Surgical Correction of Presbyopia

Lenticular, Corneal, and Scleral Approaches

Michael Greenwood, MD; Shamik Bafna, MD; Vance Thompson, MD


Int Ophthalmol Clin. 2016;56(3):149-166. 

In This Article

Presbyopic Femtosecond Laser Ablation (Intracor)

The use of femtosecond laser pulses that are applied in a concentric ring inside the corneal stroma is another technique used to induce changes in the corneal shape without cutting a flap. This procedure is called Intracor and was performed and published by Ruiz et al[45] for the first time using a Technolas Femtosecond Laser (Bausch and Lomb Technolas, Munich, Germany). During this procedure the pattern of laser delivery is entirely intrastromal, impacting neither the endothelium, Descemet membrane, Bowman layer, nor epithelium at any point during the operation, creating a central steepening of the anterior corneal surface. Advantages to this procedure include: no epithelial disruption, no pain and inflammation related to the absence of epithelium, and quick recovery. Early results showed a significant and stable gain of UNVA and corneal steepening, without a significant loss of endothelial cells or corneal thinning up to 18 months postoperatively. No significant regression of visual acuity or further corneal steepening occurred during the follow-up period.[46,47] There are also some concerning disadvantages. This procedure can lead to a reduction of mesopic contrast sensitivity and an increase of glare sensitivity.[48] The authors suggested that possible consequences on night driving ability should be discussed with potential patients before treatment. Very recently, a case of keratectasia after intracor combined with Supracor LASIK enhancement was reported in an eye without risk factors for keratectasia.[49]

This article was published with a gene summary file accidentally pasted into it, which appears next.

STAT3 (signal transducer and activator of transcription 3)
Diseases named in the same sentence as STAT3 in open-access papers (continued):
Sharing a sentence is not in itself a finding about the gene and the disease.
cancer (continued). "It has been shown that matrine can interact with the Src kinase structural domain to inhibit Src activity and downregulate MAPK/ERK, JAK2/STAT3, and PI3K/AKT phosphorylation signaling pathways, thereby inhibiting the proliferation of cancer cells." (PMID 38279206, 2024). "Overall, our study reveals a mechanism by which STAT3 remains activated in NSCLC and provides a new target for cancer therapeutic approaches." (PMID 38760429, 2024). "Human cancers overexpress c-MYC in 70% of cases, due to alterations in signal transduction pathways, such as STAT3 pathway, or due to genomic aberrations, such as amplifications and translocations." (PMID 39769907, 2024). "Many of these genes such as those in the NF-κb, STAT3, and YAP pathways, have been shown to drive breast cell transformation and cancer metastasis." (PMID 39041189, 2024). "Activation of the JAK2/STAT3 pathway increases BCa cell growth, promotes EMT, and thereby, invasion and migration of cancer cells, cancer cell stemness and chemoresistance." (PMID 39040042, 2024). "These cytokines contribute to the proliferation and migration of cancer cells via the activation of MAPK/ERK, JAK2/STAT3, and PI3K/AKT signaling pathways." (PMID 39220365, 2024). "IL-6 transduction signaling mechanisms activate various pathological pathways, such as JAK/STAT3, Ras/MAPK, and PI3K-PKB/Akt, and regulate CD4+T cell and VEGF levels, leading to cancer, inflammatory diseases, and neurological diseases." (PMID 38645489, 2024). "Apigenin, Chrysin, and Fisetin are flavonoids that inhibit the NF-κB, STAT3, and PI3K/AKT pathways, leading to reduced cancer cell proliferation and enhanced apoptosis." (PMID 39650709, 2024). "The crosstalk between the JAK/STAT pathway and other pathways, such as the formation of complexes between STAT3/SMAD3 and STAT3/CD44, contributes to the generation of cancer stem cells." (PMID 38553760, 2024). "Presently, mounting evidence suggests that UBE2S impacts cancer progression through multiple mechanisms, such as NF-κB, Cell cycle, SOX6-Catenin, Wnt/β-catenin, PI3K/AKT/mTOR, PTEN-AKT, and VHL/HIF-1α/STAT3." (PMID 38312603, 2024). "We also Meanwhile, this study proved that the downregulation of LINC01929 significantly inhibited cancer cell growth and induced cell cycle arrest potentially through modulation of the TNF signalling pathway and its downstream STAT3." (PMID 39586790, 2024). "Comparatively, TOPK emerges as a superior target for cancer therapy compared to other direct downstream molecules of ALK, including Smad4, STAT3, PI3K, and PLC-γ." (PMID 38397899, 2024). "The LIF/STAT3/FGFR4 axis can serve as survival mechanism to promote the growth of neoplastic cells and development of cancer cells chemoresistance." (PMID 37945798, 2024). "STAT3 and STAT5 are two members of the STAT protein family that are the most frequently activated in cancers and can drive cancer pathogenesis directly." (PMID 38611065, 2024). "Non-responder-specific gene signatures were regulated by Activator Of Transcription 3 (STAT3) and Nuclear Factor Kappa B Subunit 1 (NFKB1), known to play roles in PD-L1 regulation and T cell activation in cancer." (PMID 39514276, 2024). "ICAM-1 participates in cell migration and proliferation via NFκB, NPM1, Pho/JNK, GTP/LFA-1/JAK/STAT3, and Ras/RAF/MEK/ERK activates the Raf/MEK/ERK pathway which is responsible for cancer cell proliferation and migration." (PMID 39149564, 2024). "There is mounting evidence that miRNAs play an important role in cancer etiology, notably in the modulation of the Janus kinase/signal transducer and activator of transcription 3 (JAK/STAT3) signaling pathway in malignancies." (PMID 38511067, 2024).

The above-mentioned disadvantages of the PresbyLASIK and Intracor raise concerns on the mechanical stability of the cornea. These types of procedures are the most worrisome to the authors of this paper and feel that further studies with larger number of eyes are required to assess the safety, efficacy, and long-term stability of these new procedures.